HBO's new drama Industry centers around Pierpoint & Co, a prestigious London bank where five graduates are competing for entry level positions. The company itself is fictional, but series creators Mickey Down and Konrad Kay wanted it to reflect the realities of the financial industry after the 2008 crash. "We were adamant that we wanted to get 100% of everything right that we could texturally about the world," Kay said during a press tour, per the RadioTimes. "The production design, the jargon, the cadence of the language, the way people speak to each other. Coming from that world, we wanted people who watched in that world to be like, ‘OK, they are getting a lot of it right so I’m gonna go with it.'"
It's also a world they both have experience with. As Down explained to The Knockturnal, he and Kay met at the University of Oxford in 2007. Though they were both unsure about what they wanted to do after graduation, they gravitated toward entry level finance because "loads of people were doing it" and it "was a big, shiny job that made us feel like adults," Down said. He only worked for a year before deciding to create a short film about his experiences that ended up on YouTube and was eventually sold to NBC. Three years later, he convinced Kay to also leave his banking job and join him as a full-time TV writer.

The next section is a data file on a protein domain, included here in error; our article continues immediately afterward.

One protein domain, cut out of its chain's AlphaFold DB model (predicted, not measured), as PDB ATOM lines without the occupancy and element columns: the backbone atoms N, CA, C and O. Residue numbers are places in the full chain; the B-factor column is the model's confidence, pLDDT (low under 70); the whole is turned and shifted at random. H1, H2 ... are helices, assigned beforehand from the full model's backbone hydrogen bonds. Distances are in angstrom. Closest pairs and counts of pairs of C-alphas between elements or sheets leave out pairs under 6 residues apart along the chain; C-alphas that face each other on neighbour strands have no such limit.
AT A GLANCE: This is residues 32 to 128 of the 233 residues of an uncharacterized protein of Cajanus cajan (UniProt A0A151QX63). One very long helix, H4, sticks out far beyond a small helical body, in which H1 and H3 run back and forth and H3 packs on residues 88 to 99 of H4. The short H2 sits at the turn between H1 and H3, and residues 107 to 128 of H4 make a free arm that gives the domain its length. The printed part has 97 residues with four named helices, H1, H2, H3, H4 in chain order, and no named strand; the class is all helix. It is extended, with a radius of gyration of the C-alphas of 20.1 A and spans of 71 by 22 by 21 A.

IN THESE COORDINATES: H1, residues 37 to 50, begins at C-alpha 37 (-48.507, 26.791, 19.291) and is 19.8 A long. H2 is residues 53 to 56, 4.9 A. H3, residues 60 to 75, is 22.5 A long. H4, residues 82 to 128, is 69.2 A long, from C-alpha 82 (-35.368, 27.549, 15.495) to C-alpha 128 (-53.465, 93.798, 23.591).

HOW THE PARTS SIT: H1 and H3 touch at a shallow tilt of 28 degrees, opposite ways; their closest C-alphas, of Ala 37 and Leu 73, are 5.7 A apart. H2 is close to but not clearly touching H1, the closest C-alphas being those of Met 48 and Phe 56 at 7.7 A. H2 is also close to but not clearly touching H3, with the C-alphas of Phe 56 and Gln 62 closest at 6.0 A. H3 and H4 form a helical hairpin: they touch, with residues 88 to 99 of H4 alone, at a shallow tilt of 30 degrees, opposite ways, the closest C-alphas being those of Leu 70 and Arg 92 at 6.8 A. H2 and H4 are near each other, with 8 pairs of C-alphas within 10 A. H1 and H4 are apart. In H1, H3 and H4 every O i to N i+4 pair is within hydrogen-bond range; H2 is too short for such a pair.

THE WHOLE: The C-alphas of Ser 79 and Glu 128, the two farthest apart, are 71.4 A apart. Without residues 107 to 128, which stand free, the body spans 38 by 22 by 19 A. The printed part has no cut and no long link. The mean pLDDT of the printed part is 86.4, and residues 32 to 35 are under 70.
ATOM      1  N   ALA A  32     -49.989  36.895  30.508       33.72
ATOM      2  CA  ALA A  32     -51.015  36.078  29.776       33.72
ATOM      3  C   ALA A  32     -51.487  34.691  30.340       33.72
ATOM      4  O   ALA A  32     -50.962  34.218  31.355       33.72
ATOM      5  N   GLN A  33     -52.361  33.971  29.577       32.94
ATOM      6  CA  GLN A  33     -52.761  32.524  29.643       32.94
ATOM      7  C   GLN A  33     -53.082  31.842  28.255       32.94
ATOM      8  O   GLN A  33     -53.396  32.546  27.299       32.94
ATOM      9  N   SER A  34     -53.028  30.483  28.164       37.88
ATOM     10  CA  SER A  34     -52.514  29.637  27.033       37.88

Though it's been a while since they were on the trading floor, Kay noted that the nature of the business hasn't changed much. It's still a hugely competitive field in which your paycheck lets you know whether you had "a good year or a bad year" compared to your peers. That "kind of tension between the collective and the individual hasn’t changed as far as I can tell in 2020," Kay said.
This leads to a cutthroat environment at Pierpoint, with the graduates struggling to get ahead while maintaining — or sacrificing — other areas of their lives. "There’s plenty of swagger and braggadocio about these bright young things," Patrick Smith wrote for The Independent. "One early review described Industry as a cross between Billions and Skins, but to my mind it’s closer to a millennial Mad Men in its depiction of young people whose entire identities are built around work."
Ultimately, Down and Kay wanted to honor the minute failures and triumphs that come with being at the bottom of the pyramid. "The challenge was to honor the small moments like where someone’s finger slips on a keyboard feel as big as insider trading deals or the FBI raiding your office," Down told The Playlist. "Hopefully that all adds to that universality of the whole project."